I duly reported to the President Mess Committee (PMC) in the Mess Office.
“Welcome to the IAT Officers’ Mess,” the PMC, an Air Force Group Captain said, “well, the first thing you will have to do is the valedictory dinner coming up this weekend – plenty of bigwigs are coming, so let’s have a grand affair.”
After uttering those words, the PMC disappeared, leaving everything to me.
I called the mess staff and I was delighted to see that there were two navy sailors – a cook and a steward.
I recognized the cook at once – he had served with me on a ship a few years ago and was now a Petty Officer.
I looked at the cook and said, “Let’s have a cold cuts spread for the valedictory dinner – like we used to have on the ship. I think it will be ideal for a hot summer evening.”
The cook’s face brightened up, and he said, “Very good idea, Sir. It will be a nice change from the usual butter chicken, mutter paneer, daal makhani menu.”
“Let’s have a Naval Pudding too,” I said.
“Sir, I can make Diplomat or Trunk of Tree,” the cook said.
“Let’s have both,” I said, “and we will have a lavish cold cuts spread which everyone will remember for a long time.”
On the morning of the dinner, I personally went along with the cook to the market and stores in Pune Camp to select the assorted cold cut meats and other ingredients.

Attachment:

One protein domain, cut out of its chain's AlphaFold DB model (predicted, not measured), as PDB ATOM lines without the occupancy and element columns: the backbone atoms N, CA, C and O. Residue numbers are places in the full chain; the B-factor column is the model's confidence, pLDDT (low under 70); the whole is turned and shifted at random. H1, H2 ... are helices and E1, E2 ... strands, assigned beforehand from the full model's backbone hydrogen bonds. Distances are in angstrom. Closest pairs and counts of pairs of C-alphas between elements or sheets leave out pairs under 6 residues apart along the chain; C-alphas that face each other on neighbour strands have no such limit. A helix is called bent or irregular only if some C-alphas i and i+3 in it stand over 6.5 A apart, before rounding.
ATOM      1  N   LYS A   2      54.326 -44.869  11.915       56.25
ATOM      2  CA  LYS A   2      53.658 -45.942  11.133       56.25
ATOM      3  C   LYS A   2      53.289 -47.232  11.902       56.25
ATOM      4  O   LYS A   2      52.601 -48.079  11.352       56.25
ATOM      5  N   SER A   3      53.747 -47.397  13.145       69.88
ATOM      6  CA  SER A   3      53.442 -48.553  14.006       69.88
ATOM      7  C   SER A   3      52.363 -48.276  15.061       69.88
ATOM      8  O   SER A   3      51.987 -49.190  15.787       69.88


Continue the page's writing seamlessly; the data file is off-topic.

I wish I could show you pictures of the lavish Mixed Cold Cuts Buffet Spread we had laid out on Banquet Tables on the plush lawns of the IAT Officers Mess, but this happened 30 years ago, so the best thing I can do to whet your appetite is to upload from the internet some delicious “food porn” pictures of cold cuts. This should give you an idea of what the delectable array of meats in a cold cuts buffet looks like and how scrumptious and fulfilling a cold cuts banquet is. I am sure your mouth will salivate when you look at these delicious pictures of the succulent cold cuts.
 
 
                                          COLD CUT MEATS
 
                                                        COLD CUTS PLATTERS
 
 
 

 COLD CUTS BUFFET SPREADS

COLD CUT MEAT AND SEAFOOD PLATTER

 (Just imagine entire tables with such delicious mixed meat cold cuts spreads)


The valedictory dinner was a grand success.

Everyone appreciated the cold cuts buffet spread.
The PMC and I were sitting in his Office, feeling good in a self-congratulatory mood, when Colonel “S” walked in.
Colonel “S” was most unhappy with the dinner.